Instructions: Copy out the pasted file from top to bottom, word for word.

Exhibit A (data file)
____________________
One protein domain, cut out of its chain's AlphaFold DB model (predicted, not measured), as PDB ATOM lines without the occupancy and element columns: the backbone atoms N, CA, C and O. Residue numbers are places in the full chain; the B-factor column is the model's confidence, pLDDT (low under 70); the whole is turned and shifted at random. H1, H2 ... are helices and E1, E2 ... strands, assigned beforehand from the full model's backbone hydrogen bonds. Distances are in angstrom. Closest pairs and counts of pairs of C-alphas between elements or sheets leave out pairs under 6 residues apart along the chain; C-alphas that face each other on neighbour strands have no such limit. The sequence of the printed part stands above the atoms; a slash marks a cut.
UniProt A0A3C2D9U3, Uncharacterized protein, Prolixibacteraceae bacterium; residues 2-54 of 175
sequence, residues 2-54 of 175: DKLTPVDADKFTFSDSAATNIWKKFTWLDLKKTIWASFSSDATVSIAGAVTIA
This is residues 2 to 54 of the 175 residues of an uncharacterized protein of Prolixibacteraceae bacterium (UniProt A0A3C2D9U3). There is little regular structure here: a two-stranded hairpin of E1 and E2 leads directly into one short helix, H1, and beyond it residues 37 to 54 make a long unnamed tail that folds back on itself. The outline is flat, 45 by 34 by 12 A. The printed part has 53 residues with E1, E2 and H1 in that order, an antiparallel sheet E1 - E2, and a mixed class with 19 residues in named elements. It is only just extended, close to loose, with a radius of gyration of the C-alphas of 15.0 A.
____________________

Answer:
One protein domain, cut out of its chain's AlphaFold DB model (predicted, not measured), as PDB ATOM lines without the occupancy and element columns: the backbone atoms N, CA, C and O. Residue numbers are places in the full chain; the B-factor column is the model's confidence, pLDDT (low under 70); the whole is turned and shifted at random. H1, H2 ... are helices and E1, E2 ... strands, assigned beforehand from the full model's backbone hydrogen bonds. Distances are in angstrom. Closest pairs and counts of pairs of C-alphas between elements or sheets leave out pairs under 6 residues apart along the chain; C-alphas that face each other on neighbour strands have no such limit. The sequence of the printed part stands above the atoms; a slash marks a cut.
UniProt A0A3C2D9U3, Uncharacterized protein, Prolixibacteraceae bacterium; residues 2-54 of 175
sequence, residues 2-54 of 175: DKLTPVDADKFTFSDSAATNIWKKFTWLDLKKTIWASFSSDATVSIAGAVTIA
This is residues 2 to 54 of the 175 residues of an uncharacterized protein of Prolixibacteraceae bacterium (UniProt A0A3C2D9U3). There is little regular structure here: a two-stranded hairpin of E1 and E2 leads directly into one short helix, H1, and beyond it residues 37 to 54 make a long unnamed tail that folds back on itself. The outline is flat, 45 by 34 by 12 A. The printed part has 53 residues with E1, E2 and H1 in that order, an antiparallel sheet E1 - E2, and a mixed class with 19 residues in named elements. It is only just extended, close to loose, with a radius of gyration of the C-alphas of 15.0 A.